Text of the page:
According to Statistics Canada, Canada ranks 12th among Organisation for Economic Cooperation and Development (OECD) countries with an average poverty rate of 14.3% for older adults (ranging from 4.1% in Alberta to 26.7% in Newfoundland and Labrador).(1) Poverty reduction measures are an important approach to improving health and well-being. Although the number of low-income older adults in Canada has declined since 1976, the fact remains that older adults are more likely to be at the bottom of the income distribution ladder. Living in poverty is of particular concern to older adults, given the challenges associated with aging (for example, having multiple chronic conditions, the loss of autonomy, and reduced access to social and community support).
Fiscal measures in Canada
Tax credits and benefits are often proposed to reduce the tax burden on older adults and, hopefully, reduce poverty among older adults.(1)
At the provincial and territorial level, tax credits and benefits vary widely. There are tax credits for expenses incurred by older adults to maintain their independence, tax credits for home support, credits for older adults living alone, deductions for retirement income transferred to spouses, and many housing-related measures (including older adults' housing benefit programs, and renovation credits to help older adults age at home).
At the federal level, the Old Age Security program is the largest pension plan offered by the Government of Canada. In addition to the Old Age Security program, other types of federal tax credits and benefits are available.
- Guaranteed Income Supplement >> a non-taxable monthly benefit available to Old Age Security recipients who have low incomes.
- Survivor Allowance >> a benefit available to people aged 60 to 64 who have low incomes and whose spouse is deceased.
- Canada Pension Plan >> a program to provide contributors and their families with partial income replacement in the event of retirement, disability or death.
- Registered pension plan >> an arrangement offered by an employer or a union that provides pension benefits in the form of periodic payments to retired employees.
- Retirement savings plan >> a savings plan that allows the tax payment on contributions to be deferred to a future year and accumulates tax-sheltered capital.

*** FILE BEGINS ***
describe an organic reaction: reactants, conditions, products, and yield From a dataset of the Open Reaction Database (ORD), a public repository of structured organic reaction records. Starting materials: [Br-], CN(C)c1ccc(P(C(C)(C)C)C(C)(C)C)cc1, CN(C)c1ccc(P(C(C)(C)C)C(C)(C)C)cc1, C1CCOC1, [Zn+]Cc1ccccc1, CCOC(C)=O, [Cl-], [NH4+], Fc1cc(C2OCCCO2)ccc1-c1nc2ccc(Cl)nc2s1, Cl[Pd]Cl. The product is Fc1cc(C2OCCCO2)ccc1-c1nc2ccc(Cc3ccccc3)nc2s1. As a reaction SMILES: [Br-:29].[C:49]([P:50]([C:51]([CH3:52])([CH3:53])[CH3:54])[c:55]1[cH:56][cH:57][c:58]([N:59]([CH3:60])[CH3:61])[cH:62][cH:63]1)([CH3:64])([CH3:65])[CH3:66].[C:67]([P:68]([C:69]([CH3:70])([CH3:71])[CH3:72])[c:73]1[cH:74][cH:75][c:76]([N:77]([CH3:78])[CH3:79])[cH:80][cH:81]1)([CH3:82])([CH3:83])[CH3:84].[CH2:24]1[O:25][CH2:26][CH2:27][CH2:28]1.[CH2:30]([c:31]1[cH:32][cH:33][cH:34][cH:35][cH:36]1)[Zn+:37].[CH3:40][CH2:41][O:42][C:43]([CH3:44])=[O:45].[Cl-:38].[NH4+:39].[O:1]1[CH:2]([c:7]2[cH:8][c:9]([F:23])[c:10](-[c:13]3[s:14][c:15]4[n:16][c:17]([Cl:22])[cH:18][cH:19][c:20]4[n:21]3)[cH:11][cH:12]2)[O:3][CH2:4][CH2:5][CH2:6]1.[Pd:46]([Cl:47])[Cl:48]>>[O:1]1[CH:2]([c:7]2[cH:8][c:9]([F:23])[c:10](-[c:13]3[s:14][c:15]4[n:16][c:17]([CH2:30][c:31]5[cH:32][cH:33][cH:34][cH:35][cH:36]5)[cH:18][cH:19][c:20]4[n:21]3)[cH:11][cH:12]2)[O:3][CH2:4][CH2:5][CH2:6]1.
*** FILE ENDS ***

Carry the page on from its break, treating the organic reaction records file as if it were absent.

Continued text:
- Pension income splitting >> an arrangement whereby a person splits his or her eligible pension income with their spouse in order to reduce their taxes.
- Other tax incentives, including tax credits, deductions and exemptions related to public transit or home renovations.
The impact of tax measures on poverty among older adults
Although several fiscal measures are proposed to reduce poverty among older adults, there is limited research evidence about their effectiveness.
A recent rapid synthesis (a synthesis of research evidence done in a short period of time, but in a systematic and transparent way) found that there are few systematic reviews examining the effectiveness of fiscal measures in reducing poverty among older adults.(1) However, studies show that increasing the age of eligibility for Canada's tax benefits from 65 to 67 years of age would have a negative effect on the health of low-income older adults, and increase the percentage of low-income people, particularly women. Women are more likely to have precarious jobs and generally earn lower wages than men. They often have to act as caregivers, more often head single-parent families, and are more burdened with family management, which reduces their years in the workforce and therefore their retirement benefits. Research also reveals that changes to the Canada Pension Plan may affect the generosity of employers in contributing to registered pension plans. Finally, since retirement income is not all taxed in the same way, an increase in pension income may increase the marginal tax rate that could result in the loss of benefits for some older adults.
Looking at international studies, a recent systematic review found that social pension plans (giving regular payments to older adults) have a protective effect for older adults and are associated with better health outcomes for older adults living in poverty.(2) In addition, social pension plans seem more effective at reducing poverty among older adults than social-housing measures. However, the authors of the systematic review were unable to determine which social pension plan is the most effective (universal pension plans that can be claimed by all older adults, regardless of their wealth, or pension plans available only to older adults with income below a certain level).
Navigating the fiscal system
Finding the fiscal measures to which you are entitled can make you dizzy! And understanding whether you are eligible for your particular situation (for example, your age, your family situation, your health status) makes things even more complex. Tax professionals, such as accountants, can help you navigate the fiscal system. There is also a simple tool developed by the Government of Canada that allows you to obtain a personalized list of benefits to which you may be eligible: http://www.canadabenefits.gc.ca/